This website uses cookies to give you the best experience. By continuing to use this website you are consenting to cookies being used. You can delete and block cookies from within your browsers settings. For more information please refer to our privacy and cookie policy page.


Intermittent Limp 1

A 5 year old boy presents to the Emergency department with a 5 day history of intermittent limp. His parents are concerned as he is crying when he walks. He has previously been happy to walk and had started to walk aged 15 months. He was otherwise well with no systemic complaints. 

On examination he looked well, was afebrile but was limping. General examination was unremarkable, his abdomen was soft and non-tender and his testes appeared normal. He was reluctant to weight bear but hip movements appeared pain free and with normal range of movement. Other joints appeared normal. 

Hip radiographs were reported as normal. Hip ultrasound showed no effusion. Blood tests (full [complete] blood count, acute phase reactants) were normal. 

No apparent cause for his limp was found but he continued to have an intermittent limp. He was referred to paediatric rheumatology. The history was probed further and it was apparent that he had pain worse on weight bearing. Examination of his feet showed a large plantar wart on the sole of his foot - this was very tender.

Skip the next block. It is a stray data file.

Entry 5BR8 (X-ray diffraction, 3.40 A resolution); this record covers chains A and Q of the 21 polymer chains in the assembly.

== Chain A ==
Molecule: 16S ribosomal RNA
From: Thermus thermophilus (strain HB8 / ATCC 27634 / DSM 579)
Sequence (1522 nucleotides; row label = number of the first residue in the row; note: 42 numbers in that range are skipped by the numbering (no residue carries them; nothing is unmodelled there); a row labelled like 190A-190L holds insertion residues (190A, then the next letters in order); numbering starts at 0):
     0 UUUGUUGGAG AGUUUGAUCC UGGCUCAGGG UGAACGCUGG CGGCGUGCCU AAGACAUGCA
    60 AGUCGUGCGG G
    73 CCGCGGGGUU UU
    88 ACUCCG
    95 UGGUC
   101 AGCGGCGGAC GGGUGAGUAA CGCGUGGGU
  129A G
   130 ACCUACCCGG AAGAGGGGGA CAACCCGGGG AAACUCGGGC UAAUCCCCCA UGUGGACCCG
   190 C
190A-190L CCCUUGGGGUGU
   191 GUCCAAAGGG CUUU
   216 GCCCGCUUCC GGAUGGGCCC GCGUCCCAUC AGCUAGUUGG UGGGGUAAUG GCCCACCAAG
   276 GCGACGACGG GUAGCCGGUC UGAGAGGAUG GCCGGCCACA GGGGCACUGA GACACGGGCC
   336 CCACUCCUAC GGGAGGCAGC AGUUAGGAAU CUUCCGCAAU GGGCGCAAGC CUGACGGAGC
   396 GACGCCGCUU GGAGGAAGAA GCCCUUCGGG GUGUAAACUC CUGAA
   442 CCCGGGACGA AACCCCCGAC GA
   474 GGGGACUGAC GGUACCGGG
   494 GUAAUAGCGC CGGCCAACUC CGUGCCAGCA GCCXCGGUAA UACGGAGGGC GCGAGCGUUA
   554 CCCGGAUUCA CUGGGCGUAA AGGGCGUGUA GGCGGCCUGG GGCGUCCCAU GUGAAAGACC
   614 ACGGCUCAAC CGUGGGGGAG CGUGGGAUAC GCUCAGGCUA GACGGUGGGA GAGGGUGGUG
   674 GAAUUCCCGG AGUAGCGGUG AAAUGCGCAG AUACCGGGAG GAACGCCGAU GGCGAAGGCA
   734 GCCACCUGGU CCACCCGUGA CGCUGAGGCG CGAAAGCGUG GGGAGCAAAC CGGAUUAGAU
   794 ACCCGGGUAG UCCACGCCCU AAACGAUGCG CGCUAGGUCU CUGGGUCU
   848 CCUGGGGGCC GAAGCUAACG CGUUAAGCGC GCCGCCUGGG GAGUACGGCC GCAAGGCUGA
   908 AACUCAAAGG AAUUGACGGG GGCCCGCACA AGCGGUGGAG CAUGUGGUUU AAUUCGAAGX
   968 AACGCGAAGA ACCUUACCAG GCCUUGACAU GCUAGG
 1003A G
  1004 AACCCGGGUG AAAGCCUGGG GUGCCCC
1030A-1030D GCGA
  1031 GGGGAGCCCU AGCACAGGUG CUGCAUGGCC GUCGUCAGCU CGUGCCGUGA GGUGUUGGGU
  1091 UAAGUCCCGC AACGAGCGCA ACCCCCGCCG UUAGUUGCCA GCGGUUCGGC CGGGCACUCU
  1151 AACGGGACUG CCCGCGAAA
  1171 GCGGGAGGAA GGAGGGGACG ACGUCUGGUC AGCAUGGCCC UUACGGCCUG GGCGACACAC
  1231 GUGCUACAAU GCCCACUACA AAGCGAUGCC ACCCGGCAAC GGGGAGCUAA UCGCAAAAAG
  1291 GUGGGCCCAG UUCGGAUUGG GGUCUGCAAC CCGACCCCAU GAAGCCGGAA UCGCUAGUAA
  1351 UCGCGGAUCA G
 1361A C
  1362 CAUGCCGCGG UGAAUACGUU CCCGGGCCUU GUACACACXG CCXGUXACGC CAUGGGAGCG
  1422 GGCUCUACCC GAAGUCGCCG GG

The diagnosis was a plantar wart on his foot!

This case highlights the importance of careful clinical examination as the most crucial aspect of the evaluation; checking soles of the feet for easily missed problems and easily treatable benign problems is important. Plantar warts, ingrown toe nails, splinters / foreign bodies and even ill-fitting shoes are frequent causes of limp and should be considered before escalating investigations (and especially if they are invasive, involve radiation or require sedation).

The photograph below shows the soles of the feet and surface anatomy. 


Site Statistics

To date (end of August 2021) PMM has >910,640 hits and >376,455 users from 221 countries!

Why register?

Some parts of PMM which involve pictures or videos of children, can only be viewed by registered users. Registering also allows you to bookmark favourite pages and track your viewing.

find out more

Short online courses

from Newcastle University, UK

e-resources from PMM

pmm for you

Please help us ensure pmm is as useful to you as possible by completing this short survey

complete survey